> " hubs, concentrators, switches, bridges, etc... to this
> interface when portfast is enabled, can cause temporary
> bridging loops."
>
> Those are all Layer 2 devices. A router is a layer 3
> device (unless you explicitly turn bridging on).

We disable Portfast for all 802.1Q trunks, regardless of
whether they're going to routers or switches.

If an engineer moves connections by mistake, or plugs the
trunk from the switch into another switch by mistake,
instead of a router, you have that protection.

The 50-odd seconds required for the STP state machine to
raech a Forwarding situation is a small price to pay for
this safety, in my opinion (Lord knows how many times we've
been saved by blocking Edge ports on BPDU receipt).

Of course, the topologies have a part to play in one's
thought process; if there is redundancy between the switches
and their uplink routers, it's not such a big deal. But if
services that rely on things like TFTP or DHCP are of
importance, one has to rethink this for their network.

Mark.
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MatlockK at exempla

May 23, 2012, 1:04 PM

Post #15 of 44 (4714 views)
Permalink
Re: Lot of input errors on a NPE-G1 interface [In reply to]

Think of it this way. What does Portfast do? It allows you to skip from
blocking to forwarding, bypassing listening and learning states.

If you have portfast enabled to a L2 device, and that L2 device also has
another connection to the same L2 you've created a bridging loop until
the first BPDU comes in and the switch disables one of the ports
involved.

Now, configuring portfast on a port going to and end host or router is
fairly benign since there's no other link to the same L2 bridged through
the device. You'd have to plug 2 ports from the end device (or router)
into the same L2, and explicitly configure them to be bridged in order
to create a bridging loop. But normally you're only going to plug a
single cable from an end device into the L2 so you know bridging loops
won't get created, so it's 'safe' to skip listening/learning steps and
go right to forwarding, to decrease the time it takes for the device to
be 'live'.

Make sense?

Ken Matlock
Network Analyst
303-467-4671
matlockk [at] exempla




-----Original Message-----
From: cisco-nsp-bounces [at] puck
[mailto:cisco-nsp-bounces [at] puck] On Behalf Of Matlock, Kenneth
L
Sent: Wednesday, May 23, 2012 1:23 PM
To: Chris Gotstein; Gert Doering
Cc: cisco-nsp [at] puck
Subject: Re: [c-nsp] Lot of input errors on a NPE-G1 interface

" hubs, concentrators, switches, bridges, etc... to this interface when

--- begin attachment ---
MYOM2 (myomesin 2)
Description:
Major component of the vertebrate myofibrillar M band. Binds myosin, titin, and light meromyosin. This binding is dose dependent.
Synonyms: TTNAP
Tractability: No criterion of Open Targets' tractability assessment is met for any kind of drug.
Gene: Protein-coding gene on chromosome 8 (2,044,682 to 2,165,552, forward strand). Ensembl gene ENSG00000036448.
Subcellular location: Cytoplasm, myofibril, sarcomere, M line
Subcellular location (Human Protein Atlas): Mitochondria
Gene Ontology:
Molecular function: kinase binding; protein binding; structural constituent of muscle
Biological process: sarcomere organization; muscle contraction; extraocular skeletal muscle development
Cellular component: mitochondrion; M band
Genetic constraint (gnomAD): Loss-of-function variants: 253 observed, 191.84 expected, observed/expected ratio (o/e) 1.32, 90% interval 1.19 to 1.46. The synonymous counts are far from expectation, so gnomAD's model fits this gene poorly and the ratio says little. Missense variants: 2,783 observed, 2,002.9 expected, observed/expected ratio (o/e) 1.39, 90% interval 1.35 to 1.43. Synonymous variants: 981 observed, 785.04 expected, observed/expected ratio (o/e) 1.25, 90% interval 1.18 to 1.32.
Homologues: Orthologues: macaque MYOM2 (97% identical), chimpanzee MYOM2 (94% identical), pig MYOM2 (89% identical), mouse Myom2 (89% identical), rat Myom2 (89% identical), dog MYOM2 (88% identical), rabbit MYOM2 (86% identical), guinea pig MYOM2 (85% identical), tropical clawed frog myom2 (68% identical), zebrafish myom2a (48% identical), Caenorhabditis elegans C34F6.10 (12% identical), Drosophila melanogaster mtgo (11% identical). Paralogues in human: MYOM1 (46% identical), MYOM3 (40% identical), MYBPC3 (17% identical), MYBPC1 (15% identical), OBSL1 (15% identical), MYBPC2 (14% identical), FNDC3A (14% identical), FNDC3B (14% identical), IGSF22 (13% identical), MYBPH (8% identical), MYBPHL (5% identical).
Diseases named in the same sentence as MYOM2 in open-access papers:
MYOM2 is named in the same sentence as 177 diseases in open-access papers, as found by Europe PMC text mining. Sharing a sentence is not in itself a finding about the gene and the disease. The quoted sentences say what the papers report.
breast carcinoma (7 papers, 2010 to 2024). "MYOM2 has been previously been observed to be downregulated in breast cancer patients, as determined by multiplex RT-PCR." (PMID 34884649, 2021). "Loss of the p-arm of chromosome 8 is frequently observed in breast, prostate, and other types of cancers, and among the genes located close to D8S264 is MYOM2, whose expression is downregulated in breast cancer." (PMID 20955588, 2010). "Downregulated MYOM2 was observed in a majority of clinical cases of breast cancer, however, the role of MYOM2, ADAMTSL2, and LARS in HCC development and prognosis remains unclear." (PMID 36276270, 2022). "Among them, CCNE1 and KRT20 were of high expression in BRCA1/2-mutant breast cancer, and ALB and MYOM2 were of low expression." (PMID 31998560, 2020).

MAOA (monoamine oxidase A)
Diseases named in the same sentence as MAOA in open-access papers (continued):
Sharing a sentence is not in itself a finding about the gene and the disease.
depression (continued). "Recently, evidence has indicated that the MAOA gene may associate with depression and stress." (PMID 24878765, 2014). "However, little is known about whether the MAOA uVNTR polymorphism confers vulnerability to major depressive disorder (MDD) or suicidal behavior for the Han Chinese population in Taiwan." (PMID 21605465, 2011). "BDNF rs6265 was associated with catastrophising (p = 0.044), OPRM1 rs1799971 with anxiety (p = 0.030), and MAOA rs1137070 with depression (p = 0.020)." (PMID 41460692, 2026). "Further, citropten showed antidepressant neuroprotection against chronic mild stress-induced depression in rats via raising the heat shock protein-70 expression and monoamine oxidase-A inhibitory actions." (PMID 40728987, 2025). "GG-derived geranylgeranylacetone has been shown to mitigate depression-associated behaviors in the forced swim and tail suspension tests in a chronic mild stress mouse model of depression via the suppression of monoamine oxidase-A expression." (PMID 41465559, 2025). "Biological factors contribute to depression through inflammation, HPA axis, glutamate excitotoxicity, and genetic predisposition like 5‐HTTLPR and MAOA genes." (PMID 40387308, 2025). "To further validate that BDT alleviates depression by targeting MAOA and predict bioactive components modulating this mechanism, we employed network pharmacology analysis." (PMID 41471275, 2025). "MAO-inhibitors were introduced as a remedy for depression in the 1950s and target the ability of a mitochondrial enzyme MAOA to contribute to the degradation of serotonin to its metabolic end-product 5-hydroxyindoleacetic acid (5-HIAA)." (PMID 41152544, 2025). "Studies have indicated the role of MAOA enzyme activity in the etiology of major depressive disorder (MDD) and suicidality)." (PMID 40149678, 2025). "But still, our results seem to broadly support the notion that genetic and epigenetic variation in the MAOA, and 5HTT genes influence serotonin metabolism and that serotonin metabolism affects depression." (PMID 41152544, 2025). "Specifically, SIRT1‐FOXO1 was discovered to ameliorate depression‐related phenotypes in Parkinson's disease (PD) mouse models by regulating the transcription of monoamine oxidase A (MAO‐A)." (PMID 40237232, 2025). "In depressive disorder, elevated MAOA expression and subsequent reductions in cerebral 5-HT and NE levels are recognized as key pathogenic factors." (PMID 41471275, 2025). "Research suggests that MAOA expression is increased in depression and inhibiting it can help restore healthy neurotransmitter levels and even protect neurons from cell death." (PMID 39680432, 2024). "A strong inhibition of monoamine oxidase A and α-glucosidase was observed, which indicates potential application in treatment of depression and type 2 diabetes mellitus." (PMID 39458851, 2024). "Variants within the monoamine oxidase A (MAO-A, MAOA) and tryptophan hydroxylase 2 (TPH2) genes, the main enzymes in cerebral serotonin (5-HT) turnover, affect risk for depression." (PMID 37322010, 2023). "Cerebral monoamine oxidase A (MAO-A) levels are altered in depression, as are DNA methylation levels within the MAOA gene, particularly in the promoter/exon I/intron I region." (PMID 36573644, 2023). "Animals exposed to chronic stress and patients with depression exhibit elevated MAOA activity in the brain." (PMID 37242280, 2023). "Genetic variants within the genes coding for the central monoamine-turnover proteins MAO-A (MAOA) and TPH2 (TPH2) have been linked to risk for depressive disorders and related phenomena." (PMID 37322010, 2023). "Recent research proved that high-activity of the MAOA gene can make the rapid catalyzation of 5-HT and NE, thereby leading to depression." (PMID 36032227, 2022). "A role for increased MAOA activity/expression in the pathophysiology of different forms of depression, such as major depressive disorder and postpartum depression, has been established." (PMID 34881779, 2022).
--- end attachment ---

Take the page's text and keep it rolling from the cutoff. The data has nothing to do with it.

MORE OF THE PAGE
portfast is enabled, can cause temporary bridging loops."

Those are all Layer 2 devices. A router is a layer 3 device (unless you
explicitly turn bridging on).

Ken Matlock
Network Analyst
303-467-4671
matlockk [at] exempla




-----Original Message-----
From: cisco-nsp-bounces [at] puck
[mailto:cisco-nsp-bounces [at] puck] On Behalf Of Chris Gotstein
Sent: Wednesday, May 23, 2012 1:19 PM
To: Gert Doering
Cc: cisco-nsp [at] puck
Subject: Re: [c-nsp] Lot of input errors on a NPE-G1 interface

%Warning: portfast should only be enabled on ports connected to a single
host. Connecting hubs, concentrators, switches, bridges, etc... to this
interface when portfast is enabled, can cause temporary bridging loops.

My understanding of this was a router would be included as well since
it's used to connect multiple hosts. I only enable portfast on ports
connected to end-user devices. I don't see a good reason to enable it
on ports connected to routers, but that's just how it was explained to
me, I very well could be wrong.

On 5/23/2012 1:29 PM, Gert Doering wrote:
> Hi,
>
> On Wed, May 23, 2012 at 01:15:16PM -0500, Chris Gotstein wrote:
>> It's probably not going to address the overrun issue, but from a best

>> practices stand point, it should not be enabled on interfaces that
>> connected to other connected devices, ie a router or switch.
>
> Uh, so it should only be turned on for switchports that connect to...
> "no device"?
>
> Anyway: right for "to switch", dead wrong for "to router". It should
> be turned on for any connection that is known to not go to a switch or

> hub, and doubly so if rapid-pvstp is used (due to TCNs being sent on a

> link flap otherwise, possibly causing stalls elsewhere).
>
> As far as a switch is concerned, a "router" is the same thing as "a
> host" - it doesn't forward layer2 things, so can't cause a routing
loop.
>
> gert
>

--
---- ---- ---- ----
Chris Gotstein, Network Engineer, U.P. Logon/Computer Connection U.P.
http://uplogon.com | +1 906 774 4847 | chris [at] uplogon
_______________________________________________
cisco-nsp mailing list cisco-nsp [at] puck